Novel Pharmacological Treatments For TBI – MRC Funded

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Milestone n:0%
What does each milestone mean?

    1 = Clinical need
    2 = Idea
    3 = Proof of concept
    4 = Proof of feasibility
    5 = Proof of value
    6 = Initial clinical trials
    7 = Validation of solution
    8 = Approval and launch
    9 = Clinical use
    10 = Standard of care


To investigate the potential of P2X7 receptor-antagonism to attenuate the adverse consequences of neurotrauma.

Lay Summary

Traumatic brain injury (TBI) is the leading cause of death and disability in the first 4 decades of life. The cost to the UK economy alone is estimated to be £8 billion per year; a greater cost to the economy than stroke. In addition, the last few years have seen a massive surge of interest in sport concussion and its impact on brain health; this is rapidly translating into significant research opportunities for mechanistic studies, damage-mitigation strategies and drug evaluation – as well as expanding the market potential, which is considerable. After TBI, microglial P2X7 receptor activation intensifies the pro-inflammatory environment that promotes secondary brain damage above the initial contusion injury. Hence, acute antagonism of P2X7 receptor receptors in the region of the brain impacted by TBI will reduce the proinflammatory environment and reduce the degree of brain injury following TBI thereby improving the measurable clinical outcomes for TBI patients.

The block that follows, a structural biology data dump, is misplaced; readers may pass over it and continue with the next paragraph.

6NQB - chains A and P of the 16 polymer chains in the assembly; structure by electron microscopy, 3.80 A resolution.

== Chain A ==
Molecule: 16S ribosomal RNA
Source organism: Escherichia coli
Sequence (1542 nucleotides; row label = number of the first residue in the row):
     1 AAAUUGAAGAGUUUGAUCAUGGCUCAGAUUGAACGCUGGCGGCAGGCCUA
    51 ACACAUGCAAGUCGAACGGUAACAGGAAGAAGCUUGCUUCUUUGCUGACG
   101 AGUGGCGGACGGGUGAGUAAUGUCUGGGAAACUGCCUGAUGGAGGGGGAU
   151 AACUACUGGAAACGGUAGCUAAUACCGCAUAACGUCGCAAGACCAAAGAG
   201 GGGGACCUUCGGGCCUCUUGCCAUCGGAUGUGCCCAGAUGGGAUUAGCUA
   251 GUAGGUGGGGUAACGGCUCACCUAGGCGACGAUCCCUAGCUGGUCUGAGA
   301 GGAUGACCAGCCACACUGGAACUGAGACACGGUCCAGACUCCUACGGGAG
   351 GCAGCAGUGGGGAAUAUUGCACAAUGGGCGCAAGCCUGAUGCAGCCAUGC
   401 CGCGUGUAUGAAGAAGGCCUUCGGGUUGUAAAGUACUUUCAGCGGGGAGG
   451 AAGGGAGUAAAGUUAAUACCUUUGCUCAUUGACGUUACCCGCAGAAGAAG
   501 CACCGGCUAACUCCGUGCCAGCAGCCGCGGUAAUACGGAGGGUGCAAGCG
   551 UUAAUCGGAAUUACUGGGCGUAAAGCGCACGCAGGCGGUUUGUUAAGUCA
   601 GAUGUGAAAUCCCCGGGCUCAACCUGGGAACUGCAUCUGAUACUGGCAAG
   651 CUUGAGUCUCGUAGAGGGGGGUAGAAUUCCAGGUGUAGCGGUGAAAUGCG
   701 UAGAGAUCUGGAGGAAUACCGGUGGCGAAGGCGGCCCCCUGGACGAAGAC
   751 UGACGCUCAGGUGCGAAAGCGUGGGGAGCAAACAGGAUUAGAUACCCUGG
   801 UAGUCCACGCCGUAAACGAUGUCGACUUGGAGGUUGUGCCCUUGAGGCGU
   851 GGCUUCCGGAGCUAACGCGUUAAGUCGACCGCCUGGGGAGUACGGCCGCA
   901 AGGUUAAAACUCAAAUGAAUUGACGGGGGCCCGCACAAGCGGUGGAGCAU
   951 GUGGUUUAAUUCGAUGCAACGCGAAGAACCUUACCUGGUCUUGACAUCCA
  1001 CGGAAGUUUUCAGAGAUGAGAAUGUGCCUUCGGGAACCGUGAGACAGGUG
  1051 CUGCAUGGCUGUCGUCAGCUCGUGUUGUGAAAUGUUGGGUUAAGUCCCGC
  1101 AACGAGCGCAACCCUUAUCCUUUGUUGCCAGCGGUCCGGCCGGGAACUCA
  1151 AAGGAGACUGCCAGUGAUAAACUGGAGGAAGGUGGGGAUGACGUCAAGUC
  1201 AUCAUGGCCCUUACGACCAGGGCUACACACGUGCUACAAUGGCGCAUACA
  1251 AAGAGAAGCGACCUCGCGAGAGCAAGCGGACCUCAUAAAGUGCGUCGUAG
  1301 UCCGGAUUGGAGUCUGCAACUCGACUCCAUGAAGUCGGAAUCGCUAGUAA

Traumatic brain injury (TBI) is the leading cause of death and disability in the first four decades of life with a financial burden on the economy greater than stroke. Despite the obvious need, there are no approved drug treatments for TBI. The neuroinflammatory response associated with TBI may further stress cells that survived the primary insult (contusion) causing consequential brain damage. Activation of the excitatory P2X7 receptor in the brain by relatively high levels of ATP – as likely occur in TBI – promotes a pro-inflammatory environment that may add to the volume of brain damage. Supportive literature is available from animal models of neurotrauma, which respond favourably to P2X7 receptor antagonists. Hence, our hypothesis is that the inflammation and secondary brain damage that evolves hours or days after the primary insult is amenable to treatment by blocking the excitatory P2X7 receptor to tip the balance away from the proinflammatory environment to improve clinical outcome. We will test this hypothesis by evaluating the safety of the clinical stage P2X7 receptor antagonist, CE-224,535, in patients with TBI, the ability of the drug to access the injured brain tissue and to potentially favourably modify the neuroinflammatory response in patients with TBI and so lead to improved clinical outcome. The project progression will be milestone driven with minimal outputs from the project including an enhanced understanding of the role of the P2X7 receptor in the inflammation storm associated with TBI. However, positive clinical data will encourage further development of P2X7 receptor antagonists to meet the unmet need for a drug to improve the clinical outcomes following TBI.


We propose to conduct a randomised, dose-finding clinical trial to identify a dose of CE-224,535 that is tolerable and active in TBI patients (see Clinical Trial Schema below). Patients will be randomised to receive standard of care only, or to receive standard of care plus a dose of CE-224,535.

Research Team

Kristian Brock
Simon Bach
Peter Hutchinson
Adel Helmy
Keri Carpenter

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